The land that comprises today’s Kenogami Forest dates back to the Precambrian era (about 4 billion years ago). Precious metals and minerals along with other natural resources and abundant fauna are found here. Following the retreat of the glaciers approximately 7,000 years ago, the area now is home to a typical, fire-driven boreal forest ecosystem which has long sustained human presence starting with our First Nation’s people, the original inhabitants of this region.
The Kenogami Forest produces valuable timber/pulp tree species such as black spruce, white spruce, and jack pine in abundance, and to a lesser extent balsam fir, white birch and trembling aspen grow here. Other common tree species found in the Kenogami Forest include white cedar, tamarack and balsam poplar.
The landscape of the Kenogami forest and surrounding area was an economic driver long before forestry became a major industry. In the late 1600’s, when the first French voyagers reached this area, trading between First Nations people and settlers utilized the river systems of the forest to move goods and people. It wasn’t until the First World War and construction of the Canadian National Railway that forestry and mining became booming resource development sectors in the early 1900’s.
Through the years, numerous forestry and mining companies have appeared and departed in the region. In forestry, the first documented company on the Kenogami Forest was the Pulpwood Supply Company in the 1930’s. That company initiated the floating of pulpwood through lakes and rivers to Lake Superior. Later, the largest and longest running forestry company in the region, Longlac Pulp and Paper Co Ltd., began shipping wood to its local mills. They constructed the Terrace Bay Pulp and Paper Mill. Along with the Aguasabon Generating Station and Ontario Hydro water division, Longlac Pulp and Paper redirected the northward flowing Long Lake south through the Aguasabon River system to Lake Superior. Through corporate amalgamations, the Longlac Pulp and Paper Co Ltd changed its name several times over the decades and recently was known as Kimberly Clark Forest Products Ltd. before becoming Neenah Paper.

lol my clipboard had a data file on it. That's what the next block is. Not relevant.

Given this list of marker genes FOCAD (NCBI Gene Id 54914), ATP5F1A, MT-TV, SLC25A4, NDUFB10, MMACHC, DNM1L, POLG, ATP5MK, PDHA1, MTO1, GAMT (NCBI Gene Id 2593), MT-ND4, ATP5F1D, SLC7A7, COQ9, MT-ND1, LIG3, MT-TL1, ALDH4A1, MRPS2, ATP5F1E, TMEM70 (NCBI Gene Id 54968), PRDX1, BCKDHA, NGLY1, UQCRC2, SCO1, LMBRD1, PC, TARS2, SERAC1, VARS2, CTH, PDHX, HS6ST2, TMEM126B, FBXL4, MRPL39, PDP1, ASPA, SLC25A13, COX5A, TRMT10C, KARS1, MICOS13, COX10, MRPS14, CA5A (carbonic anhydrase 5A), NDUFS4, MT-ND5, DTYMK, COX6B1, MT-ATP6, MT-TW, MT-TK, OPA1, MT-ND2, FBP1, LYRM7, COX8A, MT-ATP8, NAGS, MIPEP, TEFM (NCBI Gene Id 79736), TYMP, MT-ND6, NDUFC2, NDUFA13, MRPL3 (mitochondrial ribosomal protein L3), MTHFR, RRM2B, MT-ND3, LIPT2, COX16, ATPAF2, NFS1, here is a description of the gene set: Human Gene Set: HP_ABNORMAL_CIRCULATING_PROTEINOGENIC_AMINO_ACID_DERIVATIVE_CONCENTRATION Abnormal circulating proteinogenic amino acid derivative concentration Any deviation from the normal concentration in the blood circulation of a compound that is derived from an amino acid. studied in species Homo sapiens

Mining has been another major natural resource industry in the area, including within the Kenogami Forest. Recently, mining has made a resurgence (particularly gold mining). Nedaak is committed to working with the mining industry to ensure safe and sustainable activities and access occur on the forest. Through sustainable management practices and the guidance our communities, Nedaak will ensure that the Kenogami Forest will be a valuable resource benefitting the residents of the area for many generations to come.